Closing the rate-cost gap

One Water is not just a destination, it’s also a mode of travel
Bridging the growing gap between utility rates and the actual cost of water will require a different approach to overcome this financial conundrum. In our previous post, we talked about the problem, and it struck a chord. As one reader commented, "If I had a nickel every time a customer came in to complain that rates are going up while they are using less and less ...” Now let’s talk about solutions.

The Water Environment Research Foundation’s Pathways to One Water, a study that looks at the institutional barriers like governance, finance, regulations and culture that often keep the One Water vision from becoming a reality, includes "snapshots” of communities that have worked through these barriers, including the financial ones. We’ve highlighted a few of the programs that have created new revenue sources, won public support for higher rates or fees, and monetized environmental benefits to overcome financial barriers with integrated solutions.

"Engaging stakeholders across the community early in the planning process for One Water projects to understand their needs and concerns is critical to developing programs and projects that the community will value and support,” said Theresa Connor, research program director at WERF.  "Being able to communicate the benefits to diverse audiences effectively is key.”

Thank you to WERF for giving us permission to share these success stories from the study.

SEEK DEDICATED FUNDING: Flash flooding in Austin, Texas

Austin lies in an area dubbed "Flash Flood Alley." The Watershed Protection Department (WPD) was formed to protect lives, property and the environment by reducing the impact of flood, erosion and water pollution. WPD works in collaboration with Austin Water, the Office of Sustainability, Austin Resource Recovery and the Planning Department. A drainage fee was created to ensure a stable revenue stream. Residential customers pay based on the number of stories in their dwellings and commercial properties based on impervious surfaces, with offsets for on-site actions.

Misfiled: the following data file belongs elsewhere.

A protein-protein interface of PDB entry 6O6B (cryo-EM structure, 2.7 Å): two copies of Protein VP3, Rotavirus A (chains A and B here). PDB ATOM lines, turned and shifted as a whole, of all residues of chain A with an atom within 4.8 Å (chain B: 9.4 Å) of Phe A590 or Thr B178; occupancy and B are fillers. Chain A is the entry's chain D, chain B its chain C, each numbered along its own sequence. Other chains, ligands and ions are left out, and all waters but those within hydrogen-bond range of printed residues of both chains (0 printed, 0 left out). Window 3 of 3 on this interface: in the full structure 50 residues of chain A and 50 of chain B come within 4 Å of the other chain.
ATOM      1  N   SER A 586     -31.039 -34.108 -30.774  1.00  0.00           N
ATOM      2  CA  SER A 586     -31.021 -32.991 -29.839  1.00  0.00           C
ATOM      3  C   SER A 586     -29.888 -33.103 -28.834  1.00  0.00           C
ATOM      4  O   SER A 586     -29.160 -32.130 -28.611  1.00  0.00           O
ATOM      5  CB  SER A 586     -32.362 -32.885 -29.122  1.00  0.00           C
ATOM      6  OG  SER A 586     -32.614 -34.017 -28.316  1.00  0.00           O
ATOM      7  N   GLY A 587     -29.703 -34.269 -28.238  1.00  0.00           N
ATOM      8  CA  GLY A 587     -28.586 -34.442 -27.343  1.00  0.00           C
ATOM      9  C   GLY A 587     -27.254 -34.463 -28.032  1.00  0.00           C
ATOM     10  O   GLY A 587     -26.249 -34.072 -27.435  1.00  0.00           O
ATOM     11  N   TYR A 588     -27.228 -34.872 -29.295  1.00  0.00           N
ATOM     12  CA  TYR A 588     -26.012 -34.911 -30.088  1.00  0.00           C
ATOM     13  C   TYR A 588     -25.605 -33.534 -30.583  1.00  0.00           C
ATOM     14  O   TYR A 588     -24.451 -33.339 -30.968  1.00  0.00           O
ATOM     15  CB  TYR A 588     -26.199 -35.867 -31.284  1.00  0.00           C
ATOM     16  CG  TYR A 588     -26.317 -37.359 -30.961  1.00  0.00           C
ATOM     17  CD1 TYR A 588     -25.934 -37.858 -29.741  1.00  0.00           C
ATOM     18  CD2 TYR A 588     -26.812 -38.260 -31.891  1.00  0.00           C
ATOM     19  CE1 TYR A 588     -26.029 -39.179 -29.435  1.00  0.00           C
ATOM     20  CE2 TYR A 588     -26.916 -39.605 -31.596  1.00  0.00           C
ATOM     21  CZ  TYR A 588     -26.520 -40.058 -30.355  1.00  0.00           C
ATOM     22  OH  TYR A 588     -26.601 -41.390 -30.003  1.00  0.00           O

LESSONS: Changing a department’s name can enhance public support and understanding, dedicated and consistent funding ensures successful programs.

LOOK FOR SYNERGIES: Resource recovery and energy generation in Oakland, Calif.

East Bay Municipal Utility District (EBMUD) was looking for ways to reduce its energy use. It had 12 digesters, but not enough organic matter. It partnered with Recology to add food waste to its digesters and received revenue from accepting this food waste. Research, funded by EPA, found that food waste was three times as powerful as sludge for producing energy. In 2012, EBMUD became the first treatment plant to be a net producer of energy – producing 120 percent of its own needs. Annual sales are about half a million dollars.

LESSONS: Establish strong public-private partnerships, seek out investors that can benefit, understand interdependencies in regulations and drivers, look beyond your own industry for synergies and opportunities.

ENSURE EQUITABLE REVENUE STREAMS: Stormwater property taxes in Santa Monica, Calif.

The city has two stormwater parcel fees that are paid annually by all property owners. These fees are assessed through property taxes and generate approximately $4 million per year. While the Stormwater User Fee is a flat fee each year, the Clean Beaches & Ocean Parcel Tax is tied to the Consumer Price Index and adjusted accordingly. Revenues from these fees support the city’s watershed management program and the city’s obligation to comply with federal and state Clean Water Act regulations.

LESSONS: Include water quality in plans to gain community support, consider available land use, open space and project life funding, wide community consultation can help gain support for taxes.


SEE THE BIGGER PICTURE: Triple bottom line accounting in Seattle, Wash.

Seattle Public Utilities (SPU) had to demonstrate to regulators how an integrated plan, which included implementing stormwater projects and delaying some combined sewer overflow projects, would significantly benefit water quality. SPU used a "Triple Bottom Line” approach to analyze, allowing them to consider financial, social and environmental benefits and costs. Dollar values were assigned to non-market social and environmental impacts. The method used MODA (multi-objective decision analysis) to allow them to clearly communicate with stakeholders the message that not only cost and water quality were considered, but also social and environmental issues.

LESSONS: Triple bottom line accounting combined with innovative modeling can result in better project prioritization and overall results.

These agencies and communities were highlighted in Pathways to One Water. Maybe you know of other programs that have helped close the gap between the cost of water and water infrastructure, and how much customers are willing to pay. Please share!

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